Returning decimal number from site data as-is

I’m pulling in numbers from a data file that look like this:

  • 1.2
  • 0.1
  • 0.0046
  • 0.000084

All was going well until I hit that last example; by default Hugo outputs that number as “8.4e-05”

I know about lang.NumFmt but that requires specifying the level of precision, which tacks on trailing 0s to fill it out. So if I do lang.NumFmt 6 $var I get:

  • 1.200000
  • 0.100000
  • 0.004600
  • 0.000084

And of course if a number came along in the future that was greater than 6 decimal places out, it would get rounded, which I don’t want.

How can I tell Hugo to return a float64 number as-is without formatting or changing it?

Storing the numbers as strings in my data (the only workaround I can find for now) feels kludgy, and of course means I can’t format or calculate with those numbers when I do want to do that.


Cast to string:

{{ range }}
  {{ . | string }}
{{ end }}
1 Like

OK but what if I don’t want them as strings? What if I want them to continue to be numbers that I can, say, perform math operations on? There’s no way to tell Hugo “print my number just how it was entered” and it remain a number?

Then keep them as numbers while you’re doing your calculations, and cast to string when you’re ready to display the results.

The fmt equivalent is:

{{ range }}
  {{ . | printf "%f" | strings.TrimRight "0" }}
{{ end }}
1 Like

OK, thanks.

I don’t suppose Hugo would consider creating a formatter that just outputs the number? (Like a shortcut for the fmt syntax you gave me above.)

Having Hugo modify the display of a decimal number by default is unexpected, and I wouldn’t have caught it at all if I hadn’t been editing the CSS of the data table. I’ve definitely never run across the advice “make sure to cast your numbers to strings if you don’t want Hugo to modify their format”…

Internal and external (printed) representations of numbers are two different things.

…right. I’m not sure how that addresses a) the request for a formatter outputting the number or b) doing something different by default, or at least documenting what happens by default.

Remember that all of these produce strings:

{{ 0.00001 | printf "%18.9f" }}                          --> 0.000010000
{{ 0.00001 | printf "%18.9f" | strings.TrimRight "0" }}  --> 0.00001
{{ 0.00001 | string }}                                   --> 0.00001

If you want a new “formatter” the Go team would need to implement a new verb for printf, essentially a hybrid of v, f and g where:

  • The input can be an int or float[1]
  • The result is presented without scientific notation
  • The number of significant digits is determined automatically
  • No trailing zeros

What I’ve described is what you get with:

{{ 0.00001 | string }}

You’re welcome to open an issue with the Go team, though I wouldn’t hold my breath.

  1. When using data files (e.g., to store numbers, the data type is dependent on format. While TOML and YAML support int and float data types, JSON only supports floats. So if you’re using TOML or YAML, and you have an integer, the f and g verbs will cause printf to throw an error. ↩︎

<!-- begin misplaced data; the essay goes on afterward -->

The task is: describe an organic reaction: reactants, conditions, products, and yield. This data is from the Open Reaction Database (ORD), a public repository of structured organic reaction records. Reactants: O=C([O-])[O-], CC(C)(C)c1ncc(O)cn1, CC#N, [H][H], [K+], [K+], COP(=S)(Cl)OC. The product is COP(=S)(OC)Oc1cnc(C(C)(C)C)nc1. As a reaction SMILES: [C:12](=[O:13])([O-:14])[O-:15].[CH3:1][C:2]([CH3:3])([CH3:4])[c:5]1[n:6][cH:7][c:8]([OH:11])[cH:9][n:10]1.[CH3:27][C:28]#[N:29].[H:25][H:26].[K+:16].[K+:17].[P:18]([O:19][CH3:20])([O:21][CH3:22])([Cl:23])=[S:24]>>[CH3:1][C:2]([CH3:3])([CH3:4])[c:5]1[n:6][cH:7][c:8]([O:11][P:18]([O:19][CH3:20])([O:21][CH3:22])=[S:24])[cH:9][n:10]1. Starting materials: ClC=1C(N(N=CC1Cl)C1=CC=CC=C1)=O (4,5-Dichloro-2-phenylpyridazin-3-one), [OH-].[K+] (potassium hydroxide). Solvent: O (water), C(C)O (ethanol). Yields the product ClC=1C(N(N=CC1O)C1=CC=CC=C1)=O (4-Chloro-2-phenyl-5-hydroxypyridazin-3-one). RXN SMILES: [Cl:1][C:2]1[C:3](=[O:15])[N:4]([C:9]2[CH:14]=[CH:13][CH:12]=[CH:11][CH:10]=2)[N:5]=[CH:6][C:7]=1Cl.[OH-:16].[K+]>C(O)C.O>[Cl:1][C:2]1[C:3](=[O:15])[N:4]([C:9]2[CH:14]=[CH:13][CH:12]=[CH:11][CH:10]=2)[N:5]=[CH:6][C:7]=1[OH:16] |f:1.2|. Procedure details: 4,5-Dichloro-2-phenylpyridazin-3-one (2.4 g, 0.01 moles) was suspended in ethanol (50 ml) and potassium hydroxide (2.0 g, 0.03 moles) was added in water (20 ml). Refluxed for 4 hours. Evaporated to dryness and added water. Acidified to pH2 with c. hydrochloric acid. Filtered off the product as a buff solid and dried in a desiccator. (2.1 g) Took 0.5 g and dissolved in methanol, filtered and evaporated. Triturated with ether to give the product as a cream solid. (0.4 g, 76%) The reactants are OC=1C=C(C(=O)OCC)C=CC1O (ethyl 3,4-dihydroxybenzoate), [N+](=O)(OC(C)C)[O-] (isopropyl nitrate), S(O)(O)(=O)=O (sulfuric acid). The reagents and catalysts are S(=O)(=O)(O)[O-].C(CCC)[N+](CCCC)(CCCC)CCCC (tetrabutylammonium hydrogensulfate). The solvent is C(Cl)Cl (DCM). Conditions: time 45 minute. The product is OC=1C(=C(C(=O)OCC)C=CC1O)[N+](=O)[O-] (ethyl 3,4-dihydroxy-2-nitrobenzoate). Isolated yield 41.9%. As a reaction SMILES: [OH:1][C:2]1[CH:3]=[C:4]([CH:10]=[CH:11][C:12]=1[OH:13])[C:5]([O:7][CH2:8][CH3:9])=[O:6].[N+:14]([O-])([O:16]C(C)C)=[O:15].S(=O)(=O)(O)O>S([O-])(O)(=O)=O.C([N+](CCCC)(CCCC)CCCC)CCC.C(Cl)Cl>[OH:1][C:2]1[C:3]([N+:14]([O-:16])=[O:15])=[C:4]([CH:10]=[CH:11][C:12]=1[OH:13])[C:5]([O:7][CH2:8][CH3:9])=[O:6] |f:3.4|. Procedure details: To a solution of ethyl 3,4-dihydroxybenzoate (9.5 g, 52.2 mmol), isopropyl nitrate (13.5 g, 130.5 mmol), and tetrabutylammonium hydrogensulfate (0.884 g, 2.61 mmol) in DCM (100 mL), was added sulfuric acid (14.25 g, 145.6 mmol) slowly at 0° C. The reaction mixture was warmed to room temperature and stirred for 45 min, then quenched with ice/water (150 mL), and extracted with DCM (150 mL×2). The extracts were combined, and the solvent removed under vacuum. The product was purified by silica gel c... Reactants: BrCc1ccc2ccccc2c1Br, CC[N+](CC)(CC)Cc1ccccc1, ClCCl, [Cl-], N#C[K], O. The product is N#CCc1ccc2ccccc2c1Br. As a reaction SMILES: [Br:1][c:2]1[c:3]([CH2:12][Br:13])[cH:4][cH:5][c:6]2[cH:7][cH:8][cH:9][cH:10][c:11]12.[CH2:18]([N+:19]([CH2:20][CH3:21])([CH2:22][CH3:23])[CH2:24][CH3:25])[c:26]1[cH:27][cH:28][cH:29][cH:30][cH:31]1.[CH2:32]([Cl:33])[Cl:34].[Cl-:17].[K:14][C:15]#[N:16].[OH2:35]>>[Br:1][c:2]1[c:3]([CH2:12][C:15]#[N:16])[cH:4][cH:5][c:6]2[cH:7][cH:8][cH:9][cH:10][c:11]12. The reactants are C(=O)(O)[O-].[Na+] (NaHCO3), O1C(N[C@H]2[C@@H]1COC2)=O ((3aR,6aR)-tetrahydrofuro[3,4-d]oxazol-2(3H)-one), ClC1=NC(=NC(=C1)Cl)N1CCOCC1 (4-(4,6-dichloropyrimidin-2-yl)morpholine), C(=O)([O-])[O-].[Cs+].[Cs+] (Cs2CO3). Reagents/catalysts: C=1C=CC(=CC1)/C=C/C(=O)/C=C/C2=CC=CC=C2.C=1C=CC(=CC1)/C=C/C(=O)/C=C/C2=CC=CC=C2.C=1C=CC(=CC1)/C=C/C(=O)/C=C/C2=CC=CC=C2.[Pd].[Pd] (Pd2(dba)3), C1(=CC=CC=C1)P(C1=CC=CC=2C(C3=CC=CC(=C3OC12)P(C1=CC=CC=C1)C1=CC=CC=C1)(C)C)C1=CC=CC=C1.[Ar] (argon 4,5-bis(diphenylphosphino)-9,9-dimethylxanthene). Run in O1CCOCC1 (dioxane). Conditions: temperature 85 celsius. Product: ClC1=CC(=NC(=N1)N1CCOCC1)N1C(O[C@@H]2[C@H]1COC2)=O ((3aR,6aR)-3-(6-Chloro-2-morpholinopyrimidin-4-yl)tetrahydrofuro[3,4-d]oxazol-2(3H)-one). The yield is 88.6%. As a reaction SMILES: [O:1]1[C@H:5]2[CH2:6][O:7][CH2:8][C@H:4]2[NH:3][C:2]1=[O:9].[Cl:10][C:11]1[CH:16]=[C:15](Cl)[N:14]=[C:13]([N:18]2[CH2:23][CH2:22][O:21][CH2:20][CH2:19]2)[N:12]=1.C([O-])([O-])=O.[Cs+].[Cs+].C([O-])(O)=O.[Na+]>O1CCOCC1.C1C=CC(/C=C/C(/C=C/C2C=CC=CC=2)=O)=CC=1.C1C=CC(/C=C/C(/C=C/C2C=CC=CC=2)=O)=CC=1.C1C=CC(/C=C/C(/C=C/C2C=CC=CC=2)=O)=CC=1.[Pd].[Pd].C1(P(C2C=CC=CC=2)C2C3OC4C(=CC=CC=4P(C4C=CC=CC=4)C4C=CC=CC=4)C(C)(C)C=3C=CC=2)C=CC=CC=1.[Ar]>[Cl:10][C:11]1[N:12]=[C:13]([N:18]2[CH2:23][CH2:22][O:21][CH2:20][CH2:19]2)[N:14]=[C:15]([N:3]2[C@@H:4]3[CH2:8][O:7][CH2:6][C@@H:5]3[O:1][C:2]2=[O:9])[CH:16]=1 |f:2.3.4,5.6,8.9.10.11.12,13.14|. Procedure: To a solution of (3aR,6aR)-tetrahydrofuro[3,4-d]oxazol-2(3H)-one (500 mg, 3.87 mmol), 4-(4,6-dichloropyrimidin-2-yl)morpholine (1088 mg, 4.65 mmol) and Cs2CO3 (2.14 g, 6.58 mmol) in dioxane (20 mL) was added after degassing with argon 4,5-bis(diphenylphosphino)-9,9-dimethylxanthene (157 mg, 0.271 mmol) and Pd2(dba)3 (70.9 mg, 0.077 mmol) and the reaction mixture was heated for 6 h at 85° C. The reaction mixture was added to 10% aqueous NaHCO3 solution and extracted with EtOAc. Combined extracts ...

OK, I understand what you’re saying about the formatter in Go, thanks. I was talking about something akin to lang.NumFmt but maybe my terminology was confusing.

In any case, if Hugo developers don’t see a value in establishing their own…system for displaying numbers untouched by formatting…is there any objection to at a minimum documenting somewhere that numbers, if they are not cast to strings, will be by default outputted according to x formatting rules? (Such as the scientific notation beyond a certain number of decimal points.) Even if that’s rooted in Go’s behavior, it seems like it’s not unreasonable to want some documentation of how it shows up when Hugo renders data.

You’re welcome to create an issue in the Hugo docs repository, though I’m not really sure where this would go.

The default is the same as the v verb for printf.

{{ 0.00001 }}               --> 1e-05
{{ 0.00001 | printf "%v"}}  --> 1e-05

Thanks. Since issues in the repos tend to get shut down pretty quickly, I wanted to make sure there was a go-ahead before I spent any time on an issue/PR.

FYI. PHP does the same thing…

$num = 0.00001;
echo $num;              // 1.0E-5
printf("%f", $num);     // 0.000010
printf("%18.9f", $num); // 0.000010000

@jmooring True! But, for instance, I don’t believe that WordPress, Drupal or Joomla do, even when fed data via an API.

And while I realize using site data in Hugo is a little closer to the bare (programming) metal, I’d see Hugo as akin to these other systems that use a programming language rather than are a programming language. Somewhere along the line each of those projects decided that while PHP did one thing, with good reason as a programming language, they would do something else, with good reason as site generators.

I get why Go does it as a language. But I think site editors are a layer removed from the language used to build the system in which they work, and I think most would be surprised to see their data being changed by default.